While Earth to Echo is not the most original movie, it takes a step back to the art of storytelling while maintaining some technological features.  The kids they hired to act did a nice job, and all the other mentioned elements are combined to bring one into a fun adventure.  Honestly, this may have been the first movie I’ve had fun seeing in a long time.  While there are some stretches here and there, and their title star was lacking, I think this a great movie to see.


My scores for Earth to Echo are:


Adventure/Family/Sci-Fi:  8.0

Movie Overall:  7.0


Another McCarthy Movie, but a few new gimmicks


            My second review focuses on the comedy of the weekend named Tammy.  As I’m sure you have seen, Melissa McCarthy stars in this rambunctious tale where hilarious antics are sure to plague every second of this movie without any restraint from a censor bureau.  From her track record though, we know that her movies have been pretty much the same basic structure, with only slight changes to her character and a different setting.  Does Tammy fit into this mold, or is there something more in this film that makes it worthwhile.  Read on to find out.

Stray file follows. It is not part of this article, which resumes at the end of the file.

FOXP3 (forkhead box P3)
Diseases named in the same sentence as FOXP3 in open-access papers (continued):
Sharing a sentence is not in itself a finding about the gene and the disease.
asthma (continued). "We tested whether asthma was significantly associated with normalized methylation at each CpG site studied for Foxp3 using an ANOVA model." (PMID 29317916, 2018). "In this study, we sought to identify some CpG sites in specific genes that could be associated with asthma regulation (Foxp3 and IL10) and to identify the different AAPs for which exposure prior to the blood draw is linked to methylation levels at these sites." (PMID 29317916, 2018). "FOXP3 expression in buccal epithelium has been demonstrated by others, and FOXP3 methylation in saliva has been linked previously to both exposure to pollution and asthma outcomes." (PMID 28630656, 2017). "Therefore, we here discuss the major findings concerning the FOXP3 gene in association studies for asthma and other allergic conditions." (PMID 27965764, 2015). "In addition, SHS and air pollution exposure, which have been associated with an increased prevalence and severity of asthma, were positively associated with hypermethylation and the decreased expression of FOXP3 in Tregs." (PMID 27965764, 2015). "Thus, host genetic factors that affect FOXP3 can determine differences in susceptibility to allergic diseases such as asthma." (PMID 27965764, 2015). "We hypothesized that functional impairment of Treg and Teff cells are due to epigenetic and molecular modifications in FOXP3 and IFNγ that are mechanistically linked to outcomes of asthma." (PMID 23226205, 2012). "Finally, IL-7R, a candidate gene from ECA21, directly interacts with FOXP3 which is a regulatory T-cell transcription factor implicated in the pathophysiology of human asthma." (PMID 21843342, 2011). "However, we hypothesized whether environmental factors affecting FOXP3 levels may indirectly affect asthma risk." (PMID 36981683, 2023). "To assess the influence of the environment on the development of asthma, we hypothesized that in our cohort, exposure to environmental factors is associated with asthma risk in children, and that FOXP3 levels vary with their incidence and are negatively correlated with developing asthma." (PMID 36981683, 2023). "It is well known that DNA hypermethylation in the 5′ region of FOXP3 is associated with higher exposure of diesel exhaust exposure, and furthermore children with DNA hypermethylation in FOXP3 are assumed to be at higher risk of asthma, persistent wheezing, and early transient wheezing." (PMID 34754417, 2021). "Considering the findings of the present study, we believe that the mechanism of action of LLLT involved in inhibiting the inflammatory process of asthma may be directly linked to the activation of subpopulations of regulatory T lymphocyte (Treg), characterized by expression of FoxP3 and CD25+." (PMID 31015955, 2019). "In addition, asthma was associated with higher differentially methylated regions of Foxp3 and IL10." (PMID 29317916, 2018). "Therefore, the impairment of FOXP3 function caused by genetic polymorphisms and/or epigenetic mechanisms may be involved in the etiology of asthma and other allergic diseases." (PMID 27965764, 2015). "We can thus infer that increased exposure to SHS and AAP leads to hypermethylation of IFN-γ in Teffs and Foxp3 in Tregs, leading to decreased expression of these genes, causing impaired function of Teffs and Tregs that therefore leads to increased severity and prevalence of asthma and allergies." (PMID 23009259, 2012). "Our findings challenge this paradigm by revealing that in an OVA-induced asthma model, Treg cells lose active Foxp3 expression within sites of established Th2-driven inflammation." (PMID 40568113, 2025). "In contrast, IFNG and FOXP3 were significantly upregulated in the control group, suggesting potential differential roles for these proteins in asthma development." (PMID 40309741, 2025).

Seeing as Tammy is a comedy, let’s start with the laughs this film has to offer.  Tammy has a variety of comedy present in this film, all ridiculously silly and overacted as we tend to see in McCarthy’s movies.  From the very beginning, McCarthy plays her traditional character, hitting a deer in the first five minutes and coaching it through its recovery.  You would think this set the stupid bar high, but it only gets stupider as one bad day starts an adventure full of cursing, insults, alcoholic stunts and awkward situations.  Many of these scenes you have seen in the trailer, with a comedic kick happening moments after, which you most likely will predict.  And through it all McCarthy does her same routine, screaming loudly and making over dramatic motions that take a long time to move on from. She is funny yes, but how much longer can I keep finding entertainment in the same character and laughs she provides.  Yet for audience members like me, there are some other characters to help take the comedy reigns.  Susan Sarandon playing a careless, alcoholic grandmother was very entertaining, her sarcasm and blunt delivery perfect to ground Tammy’s vibrant nature, and provide a bit of a moral dilemma.  Even better was Kathy Bates who was a blend of Tammy and Grandma Pearl, doing over the top stunts and yet very too the point with her lines.  Often Bates character helped drive the story, helping develop characters with just a few catty phrases before calling in laughs.